“Very problematic for public confidence”: Australian political donations revealed

“Donations can increase access and influence.

Retired Supreme Court Justice Anthony Whealy. Credit:Pierre Rae

“Companies with anti-donation policies still have influence by donating to political activists and leading organizations.”

A sign of the link between donations and political results, the numbers show an increase in payments during the climate change debate and a carbon price during the 2013 federal election and its aftermath.

The next peak came when Mr. Palmer turned against the Liberals and the Nationals to create his own parties, winning seats in 2013 but failing to repeat the result in 2019 despite spending $ 116.2 million for his United Australia party.

“Clive Palmer made the biggest political donation in Australian history in the 2019 election,” Mr. Whealy said.

“He influenced voters through direct advertising and communications. Nothing prevents other mining tycoons from doing so in the future. “

Analysis shows that Mr. Palmer’s two main companies, Mineralogy and Queensland Nickel, donated $ 98.6 million and $ 21.1 million over the period 1999-2019.

They were followed by gas companies Woodside and Santos, with $ 2 million and $ 1.5 million respectively, and Ausgold Limited with $ 1.1 million.

Other big donors included Western Mining, which donated $ 755,000 and was purchased by BHP Billiton in 2005, and Australian Gypsum Industries, a resource company in Western Australia which paid $ 555,777.

“The huge sums paid out by a sector whose existence depends on the issuance of government permits is very problematic for public confidence in the democratic process,” the report said.

“After all, impartiality in decision-making must not only exist, but also be seen as such.”


The results are the result of months of analysis of AEC files that collect annual information from companies and parties in a paper system that is available online but difficult to find and prone to error. The AEC will release the next disclosures on February 1.

The community has until Jan. 29 to submit submissions for a review of federal funding laws by the Joint Standing Committee on Electoral Matters, but committee chair James McGrath, a coalition senator from Queensland, has dismissed the appeals to reform in the past.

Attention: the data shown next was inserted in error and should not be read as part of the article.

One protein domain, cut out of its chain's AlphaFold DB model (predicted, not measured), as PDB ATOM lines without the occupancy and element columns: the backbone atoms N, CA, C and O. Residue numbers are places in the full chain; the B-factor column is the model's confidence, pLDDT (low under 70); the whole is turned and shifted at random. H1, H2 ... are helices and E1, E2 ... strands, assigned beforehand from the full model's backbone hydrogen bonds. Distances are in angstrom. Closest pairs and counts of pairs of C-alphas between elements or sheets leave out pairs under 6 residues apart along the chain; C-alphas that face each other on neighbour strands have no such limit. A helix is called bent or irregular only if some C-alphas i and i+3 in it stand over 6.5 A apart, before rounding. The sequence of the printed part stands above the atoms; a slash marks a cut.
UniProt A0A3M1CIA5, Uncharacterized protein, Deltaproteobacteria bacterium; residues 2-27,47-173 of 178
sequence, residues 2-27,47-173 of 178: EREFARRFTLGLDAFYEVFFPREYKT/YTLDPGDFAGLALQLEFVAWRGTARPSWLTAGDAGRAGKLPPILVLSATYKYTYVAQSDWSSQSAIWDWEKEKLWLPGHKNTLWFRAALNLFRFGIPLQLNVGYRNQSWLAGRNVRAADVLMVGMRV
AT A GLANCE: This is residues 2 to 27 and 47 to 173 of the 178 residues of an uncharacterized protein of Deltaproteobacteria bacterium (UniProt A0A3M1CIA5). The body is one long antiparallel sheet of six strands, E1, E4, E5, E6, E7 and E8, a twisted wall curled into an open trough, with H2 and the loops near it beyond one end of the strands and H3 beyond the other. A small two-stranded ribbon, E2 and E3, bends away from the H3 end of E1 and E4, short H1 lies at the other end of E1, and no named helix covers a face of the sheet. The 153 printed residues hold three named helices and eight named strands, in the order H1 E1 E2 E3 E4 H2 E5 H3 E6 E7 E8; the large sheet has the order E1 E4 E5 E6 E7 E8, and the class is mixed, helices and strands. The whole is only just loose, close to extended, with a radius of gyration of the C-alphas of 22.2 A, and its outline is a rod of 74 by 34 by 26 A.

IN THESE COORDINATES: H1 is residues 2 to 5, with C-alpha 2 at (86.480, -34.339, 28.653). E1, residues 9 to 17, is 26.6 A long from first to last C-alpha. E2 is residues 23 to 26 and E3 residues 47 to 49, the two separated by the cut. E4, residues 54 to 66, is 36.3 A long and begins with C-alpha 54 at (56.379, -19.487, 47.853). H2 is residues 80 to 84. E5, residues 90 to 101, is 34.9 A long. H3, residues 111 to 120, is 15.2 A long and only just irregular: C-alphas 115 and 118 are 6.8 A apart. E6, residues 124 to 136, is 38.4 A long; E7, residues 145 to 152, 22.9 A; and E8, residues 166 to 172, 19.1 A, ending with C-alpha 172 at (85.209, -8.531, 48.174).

In the Committee’s latest review of the Donation Act, Federal Liberal Party Director Andrew Hirst and Federal Nationals Director Jonathan Hawkes opposed a bill requiring donors to disclose payments over $ 1,000 per compared to the current threshold of about $ 13,000.

“The Liberal Party does not support changes that do not recognize that political parties are broad-based organizations with large volunteer wings and limited resources,” Hirst wrote in March.

Others argue that people would stop donating if more of their payments were revealed.

“The ‘Quiet Australians’ don’t want their names to appear on the front page of the newspaper and online for a donation of over $ 1,000,” Grant Layland, spokesperson for the Shooters, Fishers and Farmers Party, wrote in a statement. submission last year.

Labor has pleaded in parliament for reform of the donation law, including more disclosure, while the Greens support greater transparency as well as a cap on donations.

The Board of Trustees of the Center for Public Integrity includes former Federal Court Judge and Queensland Corruption Commissioner Tony Fitzgerald, former Victoria Court of Appeal Judge Stephen Charles, Counsel for NSW and Corruption Investigation Advisor Geoffrey Watson and University of Melbourne Professor Joo-Cheong Tham.

Regardless of donations, the report highlights funding from organizations such as the Minerals Council of Australia, the Business Council of Australia and a coal industry group called Coal21 to help with industry lobbying, while also pointing to CFMMEU as a resource industry union that engages in campaigning.

“We need urgent reform to cap donations and spending, and make all donations transparent to voters in real time,” Whealy said.

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